Being able to define biodegradability for a product that lasts 5 -7 years is highly complex. Whilst there are a number of tests available, they are generally for short life-span products such as weed mulch, which only needs to last three months.
The key for innovative ‘bio’ materials is to understand the result of the PBT (persistent, bioaccumulative and toxic) assessment, which defines whether the material is persistent in the environment. More on this to come.
However, if you’re a professional forester looking to make a judgement on which of the current ‘bio’ offerings is going to degrade in a timely fashion in the natural environment (as promised), then nothing beats the evidence before your own eyes.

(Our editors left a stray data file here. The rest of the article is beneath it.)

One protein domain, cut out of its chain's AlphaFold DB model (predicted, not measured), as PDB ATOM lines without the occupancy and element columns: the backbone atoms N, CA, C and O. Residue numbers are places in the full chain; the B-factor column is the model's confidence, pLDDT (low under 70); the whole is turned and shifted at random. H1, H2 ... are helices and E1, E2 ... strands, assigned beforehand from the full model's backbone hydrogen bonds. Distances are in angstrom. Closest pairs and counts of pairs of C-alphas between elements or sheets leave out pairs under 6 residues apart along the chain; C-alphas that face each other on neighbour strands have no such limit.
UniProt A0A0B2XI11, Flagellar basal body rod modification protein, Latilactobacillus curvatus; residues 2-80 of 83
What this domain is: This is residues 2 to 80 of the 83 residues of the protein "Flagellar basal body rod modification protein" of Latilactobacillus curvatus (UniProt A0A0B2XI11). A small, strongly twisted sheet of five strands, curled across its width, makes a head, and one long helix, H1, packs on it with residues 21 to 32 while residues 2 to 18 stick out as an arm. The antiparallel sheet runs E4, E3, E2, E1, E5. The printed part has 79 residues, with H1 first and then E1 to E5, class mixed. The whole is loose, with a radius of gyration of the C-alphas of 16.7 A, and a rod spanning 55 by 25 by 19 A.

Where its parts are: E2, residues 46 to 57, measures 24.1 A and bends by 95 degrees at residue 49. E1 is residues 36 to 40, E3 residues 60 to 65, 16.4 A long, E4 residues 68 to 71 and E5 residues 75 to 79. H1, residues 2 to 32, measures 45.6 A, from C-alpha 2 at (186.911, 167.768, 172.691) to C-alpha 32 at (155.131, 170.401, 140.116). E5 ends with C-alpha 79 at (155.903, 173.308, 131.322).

This picture was taken of the base of a NexGen tree shelter at Avoncliff Wood near Bradford-on-Avon. After nearly three years in the soil, it’s clear to see that the base of the shelter is beginning to break up, and we can also see a white fungus or mould growing on the surface of the tree shelter, which looks very similar to that found on decaying wood. We’ve already reported the mosses, lichens and algae growing further up the NexGen tube, all of which goes to show that when it’s passed its useful life, NexGen’s unique material will be colonised, then absorbed into the natural surroundings and subsumed by soil organisms, exactly as planned.